The Governor of the Central Bank of Nigeria (CBN), Mr. Godwin Emefiele, has expressed enthusiasm with the Infrastructure Company Limited (InfraCo) slated to commence in two months citing that the strategic projects it would fund would speedily foster economic activities and inclusive growth.
He also noted that the policies created to ensure stability in the exchange rate saw more transactions flowing through the official Investors & Exporters FX window (I&E FX Window) which raised its average daily Fx turnover to $250 million from $40 million in April 2020.
Emefiele said this yesterday at the 56th Chartered Institute of Bankers (CIBN) Annual Bankers dinner in Lagos.
Speaking on InfraCo, he said: “With the decline in revenues due to federal and state governments as a result of reduced receipts from the sale of crude oil, alternative ways of funding infrastructure are critical if we are to ensure sustained growth of our economy. As we are all aware, the cost of logistics is often seen as a significant impediment to the growth of businesses in the country.
“In recognition of the role improved infrastructure could play in the development of our economy, along with the need to leverage private sector capital in funding the over N35 trillion deficit, which is the estimated amount required to build an efficient infrastructure ecosystem in Nigeria, the Central Bank of Nigeria (CBN) working in partnership with critical stakeholders such as the Nigerian Sovereign Investment Authority (NSIA) and African Finance Corporation (AFC) set up Infracorp. Infracorp is expected to raise over N15 trillion to support investment in critical infrastructure in Nigeria.
InfraCo To Commence Operations In 2 Months
“So far, N1 trillion has been provided as seed funds by the promoters to support the operations of Infracorp. We recently appointed four fund managers, and a Management Team has been selected to run and manage Infracorp.
Over the next two months, Infracorp will kick off its operations by targeting strategic infrastructure projects that would help catalyse further growth of our economy. Infracorp is expected to set the standard template that will help in enabling greater private sector funding for public infrastructure projects in Nigeria.”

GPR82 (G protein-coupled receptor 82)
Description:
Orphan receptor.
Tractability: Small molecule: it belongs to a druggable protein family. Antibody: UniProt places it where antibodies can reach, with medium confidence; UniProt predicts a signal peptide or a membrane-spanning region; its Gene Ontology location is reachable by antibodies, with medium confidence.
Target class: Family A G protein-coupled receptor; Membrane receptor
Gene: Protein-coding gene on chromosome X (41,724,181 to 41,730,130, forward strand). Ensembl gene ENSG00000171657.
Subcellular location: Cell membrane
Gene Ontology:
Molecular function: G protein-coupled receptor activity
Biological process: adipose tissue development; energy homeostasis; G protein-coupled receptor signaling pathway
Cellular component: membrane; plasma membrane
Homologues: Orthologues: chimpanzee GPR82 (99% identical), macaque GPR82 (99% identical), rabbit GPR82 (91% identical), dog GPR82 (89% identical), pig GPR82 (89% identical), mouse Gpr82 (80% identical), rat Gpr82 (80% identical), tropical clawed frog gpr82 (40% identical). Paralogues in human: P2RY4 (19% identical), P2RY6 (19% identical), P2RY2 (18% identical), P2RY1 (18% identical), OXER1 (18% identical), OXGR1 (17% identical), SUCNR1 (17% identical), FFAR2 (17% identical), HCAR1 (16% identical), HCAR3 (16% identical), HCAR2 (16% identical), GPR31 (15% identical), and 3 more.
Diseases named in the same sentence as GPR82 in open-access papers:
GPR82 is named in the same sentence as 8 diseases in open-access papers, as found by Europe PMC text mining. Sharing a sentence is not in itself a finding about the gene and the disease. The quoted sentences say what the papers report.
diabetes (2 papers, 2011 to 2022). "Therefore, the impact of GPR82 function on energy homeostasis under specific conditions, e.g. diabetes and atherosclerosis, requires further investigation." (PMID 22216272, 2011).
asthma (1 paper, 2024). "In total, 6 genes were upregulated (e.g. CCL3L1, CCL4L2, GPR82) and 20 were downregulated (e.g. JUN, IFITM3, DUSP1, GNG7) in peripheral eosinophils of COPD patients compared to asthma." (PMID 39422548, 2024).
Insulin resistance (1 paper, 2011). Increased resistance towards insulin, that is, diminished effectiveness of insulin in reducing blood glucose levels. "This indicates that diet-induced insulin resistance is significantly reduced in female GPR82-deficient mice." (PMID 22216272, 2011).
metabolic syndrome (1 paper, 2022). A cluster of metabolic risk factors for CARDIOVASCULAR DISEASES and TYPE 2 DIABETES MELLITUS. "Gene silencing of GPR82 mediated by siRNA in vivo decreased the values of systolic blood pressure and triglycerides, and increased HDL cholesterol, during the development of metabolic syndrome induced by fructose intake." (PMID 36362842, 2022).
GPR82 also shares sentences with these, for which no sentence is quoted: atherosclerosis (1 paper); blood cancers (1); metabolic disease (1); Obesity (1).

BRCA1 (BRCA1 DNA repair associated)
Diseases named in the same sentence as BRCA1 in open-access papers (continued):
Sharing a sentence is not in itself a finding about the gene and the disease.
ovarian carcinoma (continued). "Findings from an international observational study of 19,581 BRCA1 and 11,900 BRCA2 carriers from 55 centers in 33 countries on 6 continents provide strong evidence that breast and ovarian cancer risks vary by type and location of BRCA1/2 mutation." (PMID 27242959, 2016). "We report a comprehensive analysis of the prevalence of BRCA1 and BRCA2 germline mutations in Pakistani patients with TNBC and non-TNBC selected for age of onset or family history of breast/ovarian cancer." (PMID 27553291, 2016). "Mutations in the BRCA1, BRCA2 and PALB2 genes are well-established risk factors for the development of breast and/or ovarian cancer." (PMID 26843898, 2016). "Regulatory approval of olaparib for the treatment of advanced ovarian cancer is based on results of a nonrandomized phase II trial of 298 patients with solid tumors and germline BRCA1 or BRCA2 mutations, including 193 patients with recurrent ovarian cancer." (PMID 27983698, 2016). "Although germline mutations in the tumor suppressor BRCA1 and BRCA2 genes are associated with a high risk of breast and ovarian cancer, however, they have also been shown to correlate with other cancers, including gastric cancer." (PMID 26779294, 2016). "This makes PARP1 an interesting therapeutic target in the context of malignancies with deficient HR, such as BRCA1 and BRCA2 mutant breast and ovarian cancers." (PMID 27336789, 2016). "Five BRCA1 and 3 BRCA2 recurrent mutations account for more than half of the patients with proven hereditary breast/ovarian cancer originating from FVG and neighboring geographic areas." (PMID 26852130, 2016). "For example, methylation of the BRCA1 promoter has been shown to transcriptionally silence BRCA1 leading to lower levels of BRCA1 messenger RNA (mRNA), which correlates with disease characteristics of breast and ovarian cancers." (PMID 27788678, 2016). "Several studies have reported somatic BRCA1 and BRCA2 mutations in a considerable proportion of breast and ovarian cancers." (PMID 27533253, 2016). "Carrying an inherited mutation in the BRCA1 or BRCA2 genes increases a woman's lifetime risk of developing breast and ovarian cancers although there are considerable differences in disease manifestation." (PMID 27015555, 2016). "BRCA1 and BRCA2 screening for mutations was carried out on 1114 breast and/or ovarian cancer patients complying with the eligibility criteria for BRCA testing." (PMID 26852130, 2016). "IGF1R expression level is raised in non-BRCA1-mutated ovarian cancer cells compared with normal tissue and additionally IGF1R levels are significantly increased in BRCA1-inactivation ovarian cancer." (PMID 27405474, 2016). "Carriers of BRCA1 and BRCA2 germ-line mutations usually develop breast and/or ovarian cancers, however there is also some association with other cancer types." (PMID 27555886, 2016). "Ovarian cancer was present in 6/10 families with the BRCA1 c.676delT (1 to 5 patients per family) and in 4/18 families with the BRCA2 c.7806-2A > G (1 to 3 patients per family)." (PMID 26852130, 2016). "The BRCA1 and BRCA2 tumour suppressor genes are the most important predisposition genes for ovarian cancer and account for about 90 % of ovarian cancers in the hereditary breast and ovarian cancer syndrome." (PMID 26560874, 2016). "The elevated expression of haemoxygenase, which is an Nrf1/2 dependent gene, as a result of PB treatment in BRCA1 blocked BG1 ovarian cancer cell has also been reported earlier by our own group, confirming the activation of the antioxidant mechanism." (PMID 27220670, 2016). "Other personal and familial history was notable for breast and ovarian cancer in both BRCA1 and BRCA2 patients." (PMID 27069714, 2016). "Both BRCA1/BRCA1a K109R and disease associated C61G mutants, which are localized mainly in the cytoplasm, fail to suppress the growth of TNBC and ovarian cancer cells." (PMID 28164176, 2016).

On the exchange rate management, he added: “As a result of our demand management policy, the naira has remained largely stable around N411/US$1 at the I&E window particularly since the discontinuation of FX allocation to Bureau De Change operators along with the convergence between the CBN and NAFEX rates. Banks are now able to meet the demands of their customers seeking forex for SMEs, school fees, medical and PTAs, which has reduced the need of customers to rely on alternative providers of foreign exchange. Average daily Fx turnover at the I&E window is now over $250 million, up from $40 million in April 2020.”
He further noted that Nigeria’s external reserves are supported by our demand management policy and that in addition to support from the successful issuance of the $4bn Eurobond and the IMF SDR, our external reserves today stands at over $41.4bn which is enough to support 9 months of imports.
He noted that this is just a morale booster for both foreign direct and portfolio investors willing to invest in the economy, but it provides significant fire power to support our domestic industries that need to import critical machines and equipment for domestic production and exports.
Furthermore on his 2022 policy focus he added: “I would like to state that notwithstanding these positive indicators, our economic growth remains fragile, as our unemployment and inflation rate remain at levels that are not very supportive of growth. Second, continued implementation of our intervention efforts would need to be undertaken to sustain the recovery efforts and stimulate further growth of the economy. Third, given population growth at about 2.7 per cent annually, it is important that we continue to deploy measures that will enable our economy to attain annual growth rates of over five per cent.”
“Through the pandemic we are aware that our policy responses are often more effective when we work with the private sector. For example, the CACOVID alliance played an instrumental role in reducing the negative effects of the pandemic, by providing palliative support to families affected by the virus and in rebuilding our healthcare institutions.
“Leveraging the strength of the private sector will be critical in mobilising funds that are needed toward building a more resilient and stronger economy. We intend to strengthen collaborations with the private sector in order to support investments in critical sectors such as infrastructure, and ICT, in addition to ongoing efforts to build a stronger agriculture and manufacturing base in Nigeria.”
“As a result, all efforts in 2022 must be made to ensure that we maintain our focus on improving access to finance and credit for households and businesses, mobilising investment to boost domestic productivity, enabling faster growth of non-oil exports, and supporting employment generating activities,” he added.